Skip to main content

Facebook is watching your love life, knows when you'll break up

Facebook already knows "what's on your mind," what you like, how to tug your heartstrings with a nostalgic look back video, and now it claims to know all about your love life too.

A group of data scientists studying the social network has released a series of studies centring on the social network as a barometer of how long those butterflies in your stomach are going to last, before being swiftly digested and flushed away to oblivion.

The scientists aggregated anonymised data from hundreds of millions of Facebook users for the study. It will come as no surprise that a person's timeline reveals a lot about themselves, and by combing through countless millions of them, the results show that Facebook can be a handy indicator of whether your love will last.

According to the data, Facebook can predict exactly when you're about to make the leap and enter into a relationship with someone. How does it know? Because it can count the number of interactions between you and your future lover right up until the point you change your status from "single" to "in a relationship".

"During the 100 days before the relationship starts, we observe a slow but steady increase in the number of timeline posts shared between the future couple," explained Carlos Diuk, one of the data scientists on the study. "When the relationship starts ('day 0′), posts begin to decrease. We observe a peak of 1.67 posts per day 12 days before the relationship begins, and a lowest point of 1.53 posts per day 85 days into the relationship. Presumably, couples decide to spend more time together, courtship is off, and online interactions give way to more interactions in the physical world."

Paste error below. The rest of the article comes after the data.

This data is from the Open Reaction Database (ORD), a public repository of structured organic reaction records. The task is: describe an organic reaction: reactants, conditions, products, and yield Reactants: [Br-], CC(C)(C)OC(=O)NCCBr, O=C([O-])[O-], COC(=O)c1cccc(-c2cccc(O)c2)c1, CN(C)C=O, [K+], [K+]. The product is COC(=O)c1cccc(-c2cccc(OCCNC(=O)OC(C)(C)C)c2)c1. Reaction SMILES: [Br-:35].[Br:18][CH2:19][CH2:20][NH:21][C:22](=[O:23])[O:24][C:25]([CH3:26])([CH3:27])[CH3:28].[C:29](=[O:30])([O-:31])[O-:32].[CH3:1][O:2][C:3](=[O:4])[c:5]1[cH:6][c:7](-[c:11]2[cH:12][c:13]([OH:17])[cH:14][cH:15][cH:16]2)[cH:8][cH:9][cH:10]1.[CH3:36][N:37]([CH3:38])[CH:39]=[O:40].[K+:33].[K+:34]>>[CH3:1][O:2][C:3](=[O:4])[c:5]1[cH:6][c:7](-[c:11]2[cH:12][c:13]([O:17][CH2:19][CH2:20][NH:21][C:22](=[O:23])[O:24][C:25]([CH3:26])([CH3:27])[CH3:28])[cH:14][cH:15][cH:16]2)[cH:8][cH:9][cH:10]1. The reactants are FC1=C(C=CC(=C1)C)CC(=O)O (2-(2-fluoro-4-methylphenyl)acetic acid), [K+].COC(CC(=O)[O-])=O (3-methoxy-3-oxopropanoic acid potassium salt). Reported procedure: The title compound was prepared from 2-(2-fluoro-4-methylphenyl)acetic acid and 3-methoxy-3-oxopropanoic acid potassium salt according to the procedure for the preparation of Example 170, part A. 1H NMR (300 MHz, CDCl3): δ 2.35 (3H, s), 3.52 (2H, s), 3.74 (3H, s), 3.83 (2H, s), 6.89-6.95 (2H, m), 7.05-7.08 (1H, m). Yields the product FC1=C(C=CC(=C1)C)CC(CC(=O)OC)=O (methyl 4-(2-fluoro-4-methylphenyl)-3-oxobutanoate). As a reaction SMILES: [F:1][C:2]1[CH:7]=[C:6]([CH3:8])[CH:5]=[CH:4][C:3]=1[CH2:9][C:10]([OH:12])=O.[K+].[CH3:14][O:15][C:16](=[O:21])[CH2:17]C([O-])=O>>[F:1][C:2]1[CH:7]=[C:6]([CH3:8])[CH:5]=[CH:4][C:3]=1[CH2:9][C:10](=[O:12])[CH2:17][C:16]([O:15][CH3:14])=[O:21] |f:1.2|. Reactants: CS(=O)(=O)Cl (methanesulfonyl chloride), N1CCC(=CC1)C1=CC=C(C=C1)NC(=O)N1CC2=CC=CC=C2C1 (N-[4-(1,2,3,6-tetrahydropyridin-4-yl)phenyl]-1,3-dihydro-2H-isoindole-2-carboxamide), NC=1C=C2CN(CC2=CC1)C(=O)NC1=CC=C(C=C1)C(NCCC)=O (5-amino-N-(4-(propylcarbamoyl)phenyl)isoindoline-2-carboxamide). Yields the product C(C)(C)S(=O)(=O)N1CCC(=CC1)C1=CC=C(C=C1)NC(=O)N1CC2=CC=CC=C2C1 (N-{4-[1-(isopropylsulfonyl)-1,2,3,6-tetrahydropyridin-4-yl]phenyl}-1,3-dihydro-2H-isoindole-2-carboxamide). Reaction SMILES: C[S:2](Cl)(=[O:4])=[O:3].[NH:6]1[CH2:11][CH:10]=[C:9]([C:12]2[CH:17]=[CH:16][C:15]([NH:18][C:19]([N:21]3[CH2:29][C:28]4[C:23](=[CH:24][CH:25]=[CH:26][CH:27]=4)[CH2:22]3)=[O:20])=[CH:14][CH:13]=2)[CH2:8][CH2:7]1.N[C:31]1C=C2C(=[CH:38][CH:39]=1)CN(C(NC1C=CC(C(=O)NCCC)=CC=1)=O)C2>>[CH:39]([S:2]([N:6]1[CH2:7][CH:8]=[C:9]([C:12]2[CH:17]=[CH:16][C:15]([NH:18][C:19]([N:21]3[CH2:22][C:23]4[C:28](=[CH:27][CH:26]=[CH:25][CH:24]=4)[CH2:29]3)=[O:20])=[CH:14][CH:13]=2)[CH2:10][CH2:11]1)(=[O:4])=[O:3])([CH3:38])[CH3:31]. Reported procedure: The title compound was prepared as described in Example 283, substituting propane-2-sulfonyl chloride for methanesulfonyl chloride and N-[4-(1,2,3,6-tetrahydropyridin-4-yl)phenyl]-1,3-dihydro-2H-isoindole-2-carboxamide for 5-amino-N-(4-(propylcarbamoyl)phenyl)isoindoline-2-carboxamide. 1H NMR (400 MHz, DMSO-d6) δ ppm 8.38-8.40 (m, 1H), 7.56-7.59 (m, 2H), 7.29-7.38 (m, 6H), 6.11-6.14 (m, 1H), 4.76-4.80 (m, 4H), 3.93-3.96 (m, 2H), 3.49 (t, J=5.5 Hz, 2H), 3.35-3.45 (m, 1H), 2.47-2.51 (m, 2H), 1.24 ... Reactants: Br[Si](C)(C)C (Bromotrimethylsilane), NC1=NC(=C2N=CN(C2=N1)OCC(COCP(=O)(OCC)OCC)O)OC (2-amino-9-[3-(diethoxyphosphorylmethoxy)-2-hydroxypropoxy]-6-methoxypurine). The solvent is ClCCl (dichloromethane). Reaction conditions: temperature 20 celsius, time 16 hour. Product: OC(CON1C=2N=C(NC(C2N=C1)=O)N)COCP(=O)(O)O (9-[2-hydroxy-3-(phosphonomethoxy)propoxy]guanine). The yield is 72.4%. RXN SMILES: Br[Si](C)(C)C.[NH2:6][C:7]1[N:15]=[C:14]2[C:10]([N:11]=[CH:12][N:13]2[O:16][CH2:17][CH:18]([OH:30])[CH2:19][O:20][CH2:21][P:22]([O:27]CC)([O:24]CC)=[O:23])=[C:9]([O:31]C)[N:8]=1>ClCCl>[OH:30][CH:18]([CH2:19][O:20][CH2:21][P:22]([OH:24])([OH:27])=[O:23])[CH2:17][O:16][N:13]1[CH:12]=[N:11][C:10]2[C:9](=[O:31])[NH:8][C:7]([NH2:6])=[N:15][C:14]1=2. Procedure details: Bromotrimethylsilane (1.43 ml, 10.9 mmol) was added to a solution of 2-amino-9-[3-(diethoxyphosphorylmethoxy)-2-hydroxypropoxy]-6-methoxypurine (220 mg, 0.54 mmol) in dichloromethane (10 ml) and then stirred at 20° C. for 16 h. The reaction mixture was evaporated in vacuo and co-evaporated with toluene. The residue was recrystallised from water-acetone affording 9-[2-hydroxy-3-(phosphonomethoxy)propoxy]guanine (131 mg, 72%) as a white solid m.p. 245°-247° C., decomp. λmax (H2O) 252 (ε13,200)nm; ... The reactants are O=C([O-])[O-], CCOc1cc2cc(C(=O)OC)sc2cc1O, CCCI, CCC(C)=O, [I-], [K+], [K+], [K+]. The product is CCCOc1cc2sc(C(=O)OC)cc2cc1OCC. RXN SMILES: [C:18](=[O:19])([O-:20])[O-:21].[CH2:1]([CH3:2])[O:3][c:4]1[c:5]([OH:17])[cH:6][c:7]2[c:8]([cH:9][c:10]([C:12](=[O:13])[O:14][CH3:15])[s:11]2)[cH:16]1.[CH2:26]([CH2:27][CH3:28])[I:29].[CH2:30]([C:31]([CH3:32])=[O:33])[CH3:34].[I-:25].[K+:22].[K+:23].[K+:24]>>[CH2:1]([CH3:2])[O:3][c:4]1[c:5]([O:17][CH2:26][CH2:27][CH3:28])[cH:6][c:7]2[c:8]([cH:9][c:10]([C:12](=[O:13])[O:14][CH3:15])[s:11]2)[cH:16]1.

Given that almost 20 per cent of the world population (that's more than 1.3 billion people) is active on Facebook every month, that's a lot of posts between fledgling couples. The social media science team has also established that during this period, users see a spike in "happy" posts (though how they established this without infringing on privacy is unclear).

The study also found that couples who declare their love for one another publicly by "making it official" on Facebook are more likely to stay together for at least four years if they manage to keep their passion alive for at least three months.

Fall out of love, however, and it found that we fill the human-shaped void in our lives with up to 225 per cent more Facebook interactions. The posts will spike on the day you change your relationship status back to "single", followed by a 50 to 75 per cent increased use over the coming weeks.

Would you be "Facebook official" with someone on Facebook? Do you agree that it's a good barometer for a relationship's success, or is it just an invasion of privacy that this study only serves to illustrate?